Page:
Our Picks: Terrorism in the U.K.Wrong Conversations about Extremism in Britain | Overhauling Counterterrorism Project | Tougher Terrorism Sentences, and more

Published 19 October 2021

·  Terrorist Plotters to Face 14 Years in Jail Under New U.K. Rules

·  We Are Having the Wrong Conversations about Extremism in Britain

·  UK ‘Ignoring Report on Laws That Allow Groups to Glorify Terrorism’

·  U.K. Terror-Prevention Program Questioned After Lawmaker Slain

·  Grinning Hate Preacher Anjem Choudary Boasts That He May Film New Extremist Videos as He Strolls Along the Street Free of Any Conditions Days After David Amess Terror Attack Despite Influencing More Than 100 UK Jihadis

·  ‘The Body Count Doesn’t Lie’: How Islamist Terrorists Behind Four Attacks – and Suspect in David Amess Murder – Were ALL Referred To Prevent… Yet Six Lives Have Been Lost Since 2018 as Scheme ‘Focuses on Right-Wing Threat’

·  Stopping Terrorists Starts with Prevent – but an Overhaul Is Badly Needed

Terrorist Plotters to Face 14 Years in Jail Under New U.K. Rules  (Soraya Ebrahimi, The National)
Terrorists who plot to carry out attacks that could lead to at least two deaths may face at least 14 years in prison under new sentencing guidelines. The Sentencing Council will on Wednesday set out its proposed guidance to judges on how they should apply the new mandatory minimum jail term, which became law this year. The Counter-Terrorism and Sentencing Act 2021 created a new category of “serious terrorist offences” amid concerns offenders convicted of planning attacks were receiving relatively light sentences. It stipulated that those found guilty under the new category should face a minimum of 14 years in custody – with an extension period to be served on licence of between seven and 25 years – unless there are “exceptional circumstances”. In its guidance, the council will say it should apply when a court finds there is “a significant risk” to the public of “serious harm occasioned by the commission by the offender of further serious terrorism offences”. It should also cover cases where the offence “was very likely to result in or contribute to [whether directly or indirectly] the deaths of at least two people”. The proposed guidance, which will be subject to a consultation that runs until January 11, was welcomed by Dominic Raab, the Justice Secretary and Deputy Prime Minister.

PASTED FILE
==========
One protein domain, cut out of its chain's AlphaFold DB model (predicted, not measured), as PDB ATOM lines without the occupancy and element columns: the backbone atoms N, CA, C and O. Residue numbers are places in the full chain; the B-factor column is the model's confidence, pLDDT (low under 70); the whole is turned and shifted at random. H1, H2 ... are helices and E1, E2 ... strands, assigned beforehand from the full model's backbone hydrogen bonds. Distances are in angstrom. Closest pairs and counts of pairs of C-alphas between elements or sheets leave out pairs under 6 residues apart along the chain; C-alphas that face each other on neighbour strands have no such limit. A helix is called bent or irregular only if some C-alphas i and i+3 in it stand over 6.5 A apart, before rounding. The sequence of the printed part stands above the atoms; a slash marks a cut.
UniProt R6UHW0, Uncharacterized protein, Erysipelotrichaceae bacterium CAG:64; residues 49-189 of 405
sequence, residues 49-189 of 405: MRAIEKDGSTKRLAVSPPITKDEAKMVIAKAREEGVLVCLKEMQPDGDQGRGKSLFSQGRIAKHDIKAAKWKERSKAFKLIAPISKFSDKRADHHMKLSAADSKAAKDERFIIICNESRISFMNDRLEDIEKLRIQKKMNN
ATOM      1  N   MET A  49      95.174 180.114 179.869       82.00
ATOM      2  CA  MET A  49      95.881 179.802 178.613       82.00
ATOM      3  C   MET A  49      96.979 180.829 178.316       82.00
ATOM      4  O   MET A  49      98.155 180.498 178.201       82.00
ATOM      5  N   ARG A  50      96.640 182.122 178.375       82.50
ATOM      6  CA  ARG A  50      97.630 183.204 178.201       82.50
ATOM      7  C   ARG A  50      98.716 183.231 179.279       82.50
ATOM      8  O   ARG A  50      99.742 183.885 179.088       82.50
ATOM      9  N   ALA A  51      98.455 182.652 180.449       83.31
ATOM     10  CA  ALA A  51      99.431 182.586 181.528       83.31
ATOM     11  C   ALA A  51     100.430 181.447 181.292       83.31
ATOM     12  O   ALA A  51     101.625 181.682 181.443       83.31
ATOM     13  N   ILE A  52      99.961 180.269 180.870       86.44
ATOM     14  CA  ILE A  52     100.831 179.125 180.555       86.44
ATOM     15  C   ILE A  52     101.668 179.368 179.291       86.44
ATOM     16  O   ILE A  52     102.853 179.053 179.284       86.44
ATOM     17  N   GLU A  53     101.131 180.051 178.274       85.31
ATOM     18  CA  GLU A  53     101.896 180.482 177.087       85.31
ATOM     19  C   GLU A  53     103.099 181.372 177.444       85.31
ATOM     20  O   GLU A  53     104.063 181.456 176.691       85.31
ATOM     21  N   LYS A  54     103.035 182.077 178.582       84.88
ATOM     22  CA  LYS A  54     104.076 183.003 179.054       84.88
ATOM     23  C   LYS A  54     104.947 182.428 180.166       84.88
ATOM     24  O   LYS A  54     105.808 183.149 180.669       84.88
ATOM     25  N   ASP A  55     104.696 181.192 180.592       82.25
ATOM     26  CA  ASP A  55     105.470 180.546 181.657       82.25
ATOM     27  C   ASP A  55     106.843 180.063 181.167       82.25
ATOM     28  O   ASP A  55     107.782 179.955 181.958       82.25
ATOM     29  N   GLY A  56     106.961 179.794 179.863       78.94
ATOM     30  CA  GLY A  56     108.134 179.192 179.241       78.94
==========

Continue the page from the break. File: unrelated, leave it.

We Are Having the Wrong Conversations about Extremism in Britain  (Liam Duffy, The Telegraph)
It seems every new extremist attack we face is followed by the almost inevitable, gut-wrenching news: the attacker was known to authorities. Manchester bomber Salman Abed was on MI5’s radar; Usman Khan, the Fishmonger’s Hall knifeman participated in deradicalization and rehabilitation schemes both inside and outside prison walls. One of the 2017 London Bridge attackers’ extremism was so well documented that he appeared in a Channel 4 undercover program: ‘The Jihadis Next Door’. Sir David Amess MP’s alleged assailant, meanwhile, was previously referred to Prevent, the Government’s counter-radicalization strategy. Forget ‘lone wolves’ - try known wolves. As with the rest of the regrettably long list of attacks we’ve experienced, many will ask whether the authorities missed some crucial opportunity to avert tragedy.